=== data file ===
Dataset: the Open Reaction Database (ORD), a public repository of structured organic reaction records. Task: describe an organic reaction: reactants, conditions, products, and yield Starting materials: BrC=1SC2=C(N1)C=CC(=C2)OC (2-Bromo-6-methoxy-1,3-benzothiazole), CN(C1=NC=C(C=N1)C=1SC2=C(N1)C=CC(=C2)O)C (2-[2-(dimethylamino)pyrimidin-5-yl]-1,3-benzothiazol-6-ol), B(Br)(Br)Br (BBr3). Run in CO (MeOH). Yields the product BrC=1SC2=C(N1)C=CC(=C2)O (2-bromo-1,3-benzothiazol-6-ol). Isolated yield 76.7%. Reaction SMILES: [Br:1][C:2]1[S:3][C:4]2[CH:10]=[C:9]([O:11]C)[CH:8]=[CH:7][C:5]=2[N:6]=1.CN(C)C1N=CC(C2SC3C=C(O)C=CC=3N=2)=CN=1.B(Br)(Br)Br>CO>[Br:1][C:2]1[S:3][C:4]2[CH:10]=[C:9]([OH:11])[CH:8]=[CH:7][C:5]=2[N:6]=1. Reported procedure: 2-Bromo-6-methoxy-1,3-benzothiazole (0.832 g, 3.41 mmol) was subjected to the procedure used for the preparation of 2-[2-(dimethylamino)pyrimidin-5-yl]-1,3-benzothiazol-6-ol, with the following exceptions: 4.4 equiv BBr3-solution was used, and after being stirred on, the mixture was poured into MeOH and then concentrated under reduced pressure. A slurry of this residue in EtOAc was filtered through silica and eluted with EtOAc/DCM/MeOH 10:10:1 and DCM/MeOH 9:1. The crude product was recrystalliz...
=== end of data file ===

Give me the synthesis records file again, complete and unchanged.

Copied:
Dataset: the Open Reaction Database (ORD), a public repository of structured organic reaction records. Task: describe an organic reaction: reactants, conditions, products, and yield Starting materials: BrC=1SC2=C(N1)C=CC(=C2)OC (2-Bromo-6-methoxy-1,3-benzothiazole), CN(C1=NC=C(C=N1)C=1SC2=C(N1)C=CC(=C2)O)C (2-[2-(dimethylamino)pyrimidin-5-yl]-1,3-benzothiazol-6-ol), B(Br)(Br)Br (BBr3). Run in CO (MeOH). Yields the product BrC=1SC2=C(N1)C=CC(=C2)O (2-bromo-1,3-benzothiazol-6-ol). Isolated yield 76.7%. Reaction SMILES: [Br:1][C:2]1[S:3][C:4]2[CH:10]=[C:9]([O:11]C)[CH:8]=[CH:7][C:5]=2[N:6]=1.CN(C)C1N=CC(C2SC3C=C(O)C=CC=3N=2)=CN=1.B(Br)(Br)Br>CO>[Br:1][C:2]1[S:3][C:4]2[CH:10]=[C:9]([OH:11])[CH:8]=[CH:7][C:5]=2[N:6]=1. Reported procedure: 2-Bromo-6-methoxy-1,3-benzothiazole (0.832 g, 3.41 mmol) was subjected to the procedure used for the preparation of 2-[2-(dimethylamino)pyrimidin-5-yl]-1,3-benzothiazol-6-ol, with the following exceptions: 4.4 equiv BBr3-solution was used, and after being stirred on, the mixture was poured into MeOH and then concentrated under reduced pressure. A slurry of this residue in EtOAc was filtered through silica and eluted with EtOAc/DCM/MeOH 10:10:1 and DCM/MeOH 9:1. The crude product was recrystalliz...